The three theme park companies pay 7 percent of the county's property taxes — more than $135 million last year. That revenue helps to mitigate the impact of hosting 66 million visitors in 86,000 hotel rooms and 15,500 timeshare units every year, and to finance law enforcement, schools, parks and public health programs. Disney also pays property taxes to a private government established by the Florida Legislature that provides the Disney parks and resorts with services including utilities, roadways and firefighters.
Property values for the theme parks, resorts and other large commercial properties are set by a team of almost two dozen of the county's seasoned appraisers in what Singh calls "the most complex tax roll in the world" due to the constant growth.
Singh said the appraisers use a "cost approach" when evaluating theme parks. Tax bills go up not just from rising property values but also from new construction, which is constant at the parks.
"What does it cost to improve the land? What does it cost to build this? ... What is the labor cost? Factor in all that and then it depreciates, and that's your cost approach," he said.
But the results are meeting a wall of resistance. Last year, Disney, Universal and SeaWorld filed a dozen lawsuits against Singh's office, the tax collector and the state Department of Revenue. Several other Orlando resorts also have sued.
The companies pay taxes only on their properties' "assessed" values; the "market" values reflect what the properties could be sold for.
SeaWorld is fighting the market and assessed values of its flagship SeaWorld Adventure Park, its Aquatica water park and Discovery Cove, an animal-encounter park. In a separate lawsuit the property appraiser's office filed against SeaWorld in 2015, Singh's office listed a market value of $192.5 million; SeaWorld listed it at $143.4 million.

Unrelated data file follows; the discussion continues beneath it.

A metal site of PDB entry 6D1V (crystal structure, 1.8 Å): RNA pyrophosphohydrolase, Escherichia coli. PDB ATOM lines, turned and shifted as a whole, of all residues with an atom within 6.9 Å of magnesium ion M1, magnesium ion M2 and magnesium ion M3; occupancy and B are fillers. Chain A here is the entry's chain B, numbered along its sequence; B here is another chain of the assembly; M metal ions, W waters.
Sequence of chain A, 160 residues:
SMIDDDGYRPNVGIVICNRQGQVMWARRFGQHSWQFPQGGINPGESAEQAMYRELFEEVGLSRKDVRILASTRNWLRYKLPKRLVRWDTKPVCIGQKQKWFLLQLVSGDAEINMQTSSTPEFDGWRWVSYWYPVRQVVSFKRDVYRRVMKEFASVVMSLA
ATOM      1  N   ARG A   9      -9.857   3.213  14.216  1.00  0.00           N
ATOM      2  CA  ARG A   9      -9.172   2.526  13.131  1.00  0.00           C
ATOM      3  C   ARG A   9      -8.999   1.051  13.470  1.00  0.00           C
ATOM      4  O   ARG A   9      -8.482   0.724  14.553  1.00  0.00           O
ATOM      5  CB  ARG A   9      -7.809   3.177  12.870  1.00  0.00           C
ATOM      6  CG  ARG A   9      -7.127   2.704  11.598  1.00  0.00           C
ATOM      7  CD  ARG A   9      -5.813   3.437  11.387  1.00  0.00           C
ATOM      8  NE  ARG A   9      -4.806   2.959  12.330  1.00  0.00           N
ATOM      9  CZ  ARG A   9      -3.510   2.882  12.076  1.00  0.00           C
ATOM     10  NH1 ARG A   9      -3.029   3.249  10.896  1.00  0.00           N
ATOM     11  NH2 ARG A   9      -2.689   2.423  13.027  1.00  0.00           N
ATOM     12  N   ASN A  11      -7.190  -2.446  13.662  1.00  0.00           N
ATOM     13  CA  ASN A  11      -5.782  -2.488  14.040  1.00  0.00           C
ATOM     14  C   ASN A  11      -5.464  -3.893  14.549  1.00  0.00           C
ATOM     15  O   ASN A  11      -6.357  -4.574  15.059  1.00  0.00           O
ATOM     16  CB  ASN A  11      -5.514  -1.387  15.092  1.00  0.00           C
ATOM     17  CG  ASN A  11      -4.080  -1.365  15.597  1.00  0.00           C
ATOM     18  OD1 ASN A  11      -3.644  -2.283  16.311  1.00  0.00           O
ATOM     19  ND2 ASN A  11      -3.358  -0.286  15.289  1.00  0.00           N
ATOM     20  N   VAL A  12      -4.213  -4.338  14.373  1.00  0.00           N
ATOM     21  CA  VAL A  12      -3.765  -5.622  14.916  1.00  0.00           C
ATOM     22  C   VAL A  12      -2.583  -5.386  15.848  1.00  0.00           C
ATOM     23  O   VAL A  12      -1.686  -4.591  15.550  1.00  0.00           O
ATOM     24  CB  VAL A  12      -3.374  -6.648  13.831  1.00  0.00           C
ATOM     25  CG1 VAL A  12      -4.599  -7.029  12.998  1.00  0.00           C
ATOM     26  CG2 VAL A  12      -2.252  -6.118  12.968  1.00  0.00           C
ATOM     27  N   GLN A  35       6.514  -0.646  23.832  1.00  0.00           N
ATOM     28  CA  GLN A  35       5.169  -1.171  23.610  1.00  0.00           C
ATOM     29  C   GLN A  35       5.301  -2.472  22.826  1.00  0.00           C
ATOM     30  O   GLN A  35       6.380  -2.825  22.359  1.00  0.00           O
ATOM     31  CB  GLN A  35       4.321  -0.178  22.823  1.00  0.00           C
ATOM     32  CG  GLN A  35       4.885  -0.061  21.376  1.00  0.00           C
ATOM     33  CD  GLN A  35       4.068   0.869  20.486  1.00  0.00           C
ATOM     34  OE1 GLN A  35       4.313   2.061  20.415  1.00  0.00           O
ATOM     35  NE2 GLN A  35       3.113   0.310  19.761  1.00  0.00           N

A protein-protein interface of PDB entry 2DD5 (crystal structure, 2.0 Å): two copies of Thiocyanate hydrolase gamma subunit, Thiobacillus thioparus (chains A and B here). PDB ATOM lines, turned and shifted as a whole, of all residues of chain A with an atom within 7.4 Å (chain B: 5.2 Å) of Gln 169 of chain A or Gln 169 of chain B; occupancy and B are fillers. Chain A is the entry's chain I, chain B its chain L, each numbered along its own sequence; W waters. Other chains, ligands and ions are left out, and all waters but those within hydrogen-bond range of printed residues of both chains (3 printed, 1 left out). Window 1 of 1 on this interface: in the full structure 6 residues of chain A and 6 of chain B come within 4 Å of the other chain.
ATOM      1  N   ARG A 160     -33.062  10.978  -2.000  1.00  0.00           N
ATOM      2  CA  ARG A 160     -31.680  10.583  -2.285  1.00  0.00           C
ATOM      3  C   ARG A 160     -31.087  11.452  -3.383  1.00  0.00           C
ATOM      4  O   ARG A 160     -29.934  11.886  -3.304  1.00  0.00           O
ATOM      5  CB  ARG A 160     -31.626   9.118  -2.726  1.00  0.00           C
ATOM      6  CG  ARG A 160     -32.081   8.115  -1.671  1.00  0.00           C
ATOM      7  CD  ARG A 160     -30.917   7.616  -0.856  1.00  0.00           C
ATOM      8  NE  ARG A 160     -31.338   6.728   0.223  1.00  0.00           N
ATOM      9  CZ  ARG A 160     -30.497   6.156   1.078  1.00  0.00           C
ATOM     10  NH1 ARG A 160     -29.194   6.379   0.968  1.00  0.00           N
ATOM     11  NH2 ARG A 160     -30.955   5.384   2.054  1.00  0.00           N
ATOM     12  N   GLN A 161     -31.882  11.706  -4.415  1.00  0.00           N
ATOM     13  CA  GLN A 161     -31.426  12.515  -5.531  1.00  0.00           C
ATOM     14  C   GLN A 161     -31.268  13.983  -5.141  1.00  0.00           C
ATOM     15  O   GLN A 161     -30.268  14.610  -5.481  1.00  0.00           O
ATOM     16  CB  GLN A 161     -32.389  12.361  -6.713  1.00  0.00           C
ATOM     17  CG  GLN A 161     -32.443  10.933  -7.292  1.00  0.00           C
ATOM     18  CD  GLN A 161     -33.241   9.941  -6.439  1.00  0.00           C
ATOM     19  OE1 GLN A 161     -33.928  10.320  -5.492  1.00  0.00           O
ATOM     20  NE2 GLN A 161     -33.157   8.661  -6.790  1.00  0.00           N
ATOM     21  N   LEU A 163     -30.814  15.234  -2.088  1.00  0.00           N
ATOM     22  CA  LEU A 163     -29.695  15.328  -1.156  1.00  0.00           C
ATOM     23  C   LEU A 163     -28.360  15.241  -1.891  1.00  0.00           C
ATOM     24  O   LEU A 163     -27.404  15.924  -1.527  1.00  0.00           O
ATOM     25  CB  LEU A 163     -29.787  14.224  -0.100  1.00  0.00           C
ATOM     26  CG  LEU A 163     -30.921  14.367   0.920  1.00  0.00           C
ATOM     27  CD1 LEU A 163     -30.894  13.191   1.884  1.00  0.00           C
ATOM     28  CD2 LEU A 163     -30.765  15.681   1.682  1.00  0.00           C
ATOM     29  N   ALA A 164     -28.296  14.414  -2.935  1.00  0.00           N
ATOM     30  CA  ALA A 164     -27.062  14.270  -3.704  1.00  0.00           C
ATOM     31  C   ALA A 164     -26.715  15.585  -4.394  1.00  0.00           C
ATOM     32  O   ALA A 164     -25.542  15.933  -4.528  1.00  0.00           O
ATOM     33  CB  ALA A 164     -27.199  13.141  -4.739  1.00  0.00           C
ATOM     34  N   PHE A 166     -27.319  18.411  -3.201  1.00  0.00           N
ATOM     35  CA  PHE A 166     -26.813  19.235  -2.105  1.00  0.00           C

Universal is disputing the market value of its 20,000-vehicle parking garage, which has nearly doubled in two years, from $148.6 million in 2014, to $297 million in 2016. The garage's assessed value only went up 10 percent a year during that time, however, from $145 million to $175 million.
Disney is disputing the assessments of properties including four theme parks, 11 resorts and two water parks. An Associated Press tally of all the properties listed in the lawsuit shows that the appraiser gave them a total market value of more than $5 billion in 2015.
Disney, whose total properties in Orange County have a market value of $8.2 billion, is not saying publicly what it thinks the value should be. But the company's tax bill from Singh's office jumped from $84.5 million in 2014 to $97.2 million in 2015 to $102.6 million in 2016, an average increase of about 10 percent a year. Those numbers exclude what Disney pays its private government in property taxes.
"Similar to other property owners in Orange County, we have no choice but to take action to dispute these errors by the property appraiser," Disney's statement said.
Follow Mike Schneider on Twitter: http://twitter.com/mikeschneiderap. His work can be found at http://bigstory.ap.org/content/Mike-Schneider .